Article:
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    Monday, 29 October 2007

    Inch by inch...: BSkyB offer voting remedy on ITV merger

    It has been reported over the weekend that BSkyB has offered to forego the full voting rights attendant on the 17.9% share in ITV that it has acquired (1). The Competition Commission has previously suggested that some remedy must be found to offset the impact on competition that it has perceived. The proposal was contained in a letter dated 12 October. A remedies hearing was scheduled to take place last week.

    BSkyB is keen to ensure that there is no presumption in favour of any of the possible remedies mooted in the provisional report. It is proposing to dispose of such measure of voting rights that is currently deemed to facilitate its influence by placing them in a voting trust with a respected institutional trustee. The company calculates that on the Commission's figures this could be achieved by alienating as little as 2.3% of the shares, and has generously proposed to nominate 3% (leaving 14.9% under its control, which it considers to be clearly insufficient to allow material influence). This is attractive because, as a structural solution, it would require no monitoring by the OFT.

    Clearly, this simple voting remedy is designed specifically to remove the only basis for a finding of material influence, viz by dint of the purported ability to block special shareholders' resolutions (which requires 25% of voting shares). It is a clever, and difficult to gainsay, strategy. The company has realised that on the Commission's own figures even a relatively small reduction in its voting power would allow the ITV board to proceed irrespective of BSkyB opposition. Minded of the Commission's obligation to act proportionately, it is offering a quick fix. To my mind, the Commission would have to rejigg its complaint if it is to reject such a proposal. It will be interesting to see the response.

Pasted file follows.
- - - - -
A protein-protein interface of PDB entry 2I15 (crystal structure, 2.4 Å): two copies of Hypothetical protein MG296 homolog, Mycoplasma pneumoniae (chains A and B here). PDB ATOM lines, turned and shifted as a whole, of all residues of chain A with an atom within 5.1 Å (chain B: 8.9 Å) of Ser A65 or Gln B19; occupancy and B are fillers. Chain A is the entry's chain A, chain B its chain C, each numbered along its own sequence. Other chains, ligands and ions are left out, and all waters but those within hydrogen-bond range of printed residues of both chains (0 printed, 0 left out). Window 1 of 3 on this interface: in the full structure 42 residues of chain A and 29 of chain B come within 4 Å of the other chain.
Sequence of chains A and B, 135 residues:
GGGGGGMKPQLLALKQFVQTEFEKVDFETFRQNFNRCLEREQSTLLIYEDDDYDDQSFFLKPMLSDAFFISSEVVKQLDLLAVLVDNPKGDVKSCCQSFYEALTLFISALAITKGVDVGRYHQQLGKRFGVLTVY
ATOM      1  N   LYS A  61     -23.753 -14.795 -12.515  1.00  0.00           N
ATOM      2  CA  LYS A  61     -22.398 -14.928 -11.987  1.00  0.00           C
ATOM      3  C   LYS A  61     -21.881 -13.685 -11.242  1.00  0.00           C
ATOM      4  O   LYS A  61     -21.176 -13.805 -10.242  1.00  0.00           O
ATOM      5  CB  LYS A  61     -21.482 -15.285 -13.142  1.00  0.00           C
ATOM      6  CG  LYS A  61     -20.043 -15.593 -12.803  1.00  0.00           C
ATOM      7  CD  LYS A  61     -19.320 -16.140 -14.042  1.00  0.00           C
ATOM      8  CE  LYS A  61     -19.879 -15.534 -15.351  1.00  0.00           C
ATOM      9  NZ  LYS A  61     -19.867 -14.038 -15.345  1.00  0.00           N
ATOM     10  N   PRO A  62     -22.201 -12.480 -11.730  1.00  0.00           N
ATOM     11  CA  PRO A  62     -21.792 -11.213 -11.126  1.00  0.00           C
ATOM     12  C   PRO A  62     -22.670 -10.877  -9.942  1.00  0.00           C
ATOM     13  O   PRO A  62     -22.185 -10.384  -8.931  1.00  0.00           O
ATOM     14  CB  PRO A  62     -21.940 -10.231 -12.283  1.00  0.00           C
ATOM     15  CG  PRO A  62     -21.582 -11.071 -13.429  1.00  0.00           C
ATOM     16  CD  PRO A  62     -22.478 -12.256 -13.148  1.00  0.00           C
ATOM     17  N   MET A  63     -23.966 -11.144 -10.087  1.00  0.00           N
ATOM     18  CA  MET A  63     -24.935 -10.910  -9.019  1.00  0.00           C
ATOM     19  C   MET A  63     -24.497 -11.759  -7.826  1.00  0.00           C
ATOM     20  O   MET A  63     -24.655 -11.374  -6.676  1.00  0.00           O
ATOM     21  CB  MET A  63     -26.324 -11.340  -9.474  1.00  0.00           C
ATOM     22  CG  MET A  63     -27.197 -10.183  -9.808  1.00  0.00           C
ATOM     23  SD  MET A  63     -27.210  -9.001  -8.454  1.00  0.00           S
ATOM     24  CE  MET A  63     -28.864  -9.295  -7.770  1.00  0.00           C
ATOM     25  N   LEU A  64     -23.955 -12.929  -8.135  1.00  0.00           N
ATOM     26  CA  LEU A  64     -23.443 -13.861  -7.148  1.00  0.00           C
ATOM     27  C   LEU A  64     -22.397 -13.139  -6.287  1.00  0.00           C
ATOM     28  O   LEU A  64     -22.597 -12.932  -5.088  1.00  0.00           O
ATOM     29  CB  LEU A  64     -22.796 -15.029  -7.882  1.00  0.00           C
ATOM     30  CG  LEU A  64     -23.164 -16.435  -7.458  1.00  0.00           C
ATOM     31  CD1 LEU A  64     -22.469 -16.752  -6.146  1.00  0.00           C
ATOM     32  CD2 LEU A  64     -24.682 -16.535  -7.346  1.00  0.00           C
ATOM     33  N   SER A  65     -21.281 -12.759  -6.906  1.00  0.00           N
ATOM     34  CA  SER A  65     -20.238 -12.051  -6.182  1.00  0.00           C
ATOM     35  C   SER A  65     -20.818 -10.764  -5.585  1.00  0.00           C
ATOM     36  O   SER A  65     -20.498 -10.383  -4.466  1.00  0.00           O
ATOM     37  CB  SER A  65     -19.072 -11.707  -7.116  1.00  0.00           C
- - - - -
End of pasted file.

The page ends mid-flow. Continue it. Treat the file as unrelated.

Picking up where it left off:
Predictably, not everyone agrees: Virgin Media are still advocating (baldly) a complete sell-off.

    In addition to its proposal which is without prejudice, BSkyB has also promised further evidence to contest the Commission's preliminary findings both that a relevant merger situation has been created, and that such a situation will lead to competition problems on the all-TV market.

    A non-confidential version of BSkyB's letter, along with the responses received by the Commission from other interested parties, are available on the inquiry webpage.


    Andrew Scott said...

    Greenslade has noted that some in the US are urging the FCC to intervene in the News Corporation purchase of the Wall Street Journal (Dow Jones). Such calls might be seen as part of a general policy of stop media concentration in whatever way feasible (stop Murdoch?), but - absent any significant antitrust concerns - there doesn't look to be much mileage here.

    Andrew Scott said...

    Last week, Michael Grade attempted to raise the ante over Sky's holding by stating that it was clearly acquired in the hope of influencing the future development of the company. He wants Sky to be forced to dispose of its entire holding on account of the material influence that it achieves. This contention would be knocked out of the water if the CC accepts Sky's remedy proposal.

    Andrew Scott said...

    Also reported last week was James Murdoch's rubbishing of the suggestion that Sky may seek to swap its stake in ITV for that held in Channel 5 by RTL should the Commission rule against it in the nerger case.

    The FT website also recently carried a lengthy interview with James Murdoch, which can be watched or read as desired.

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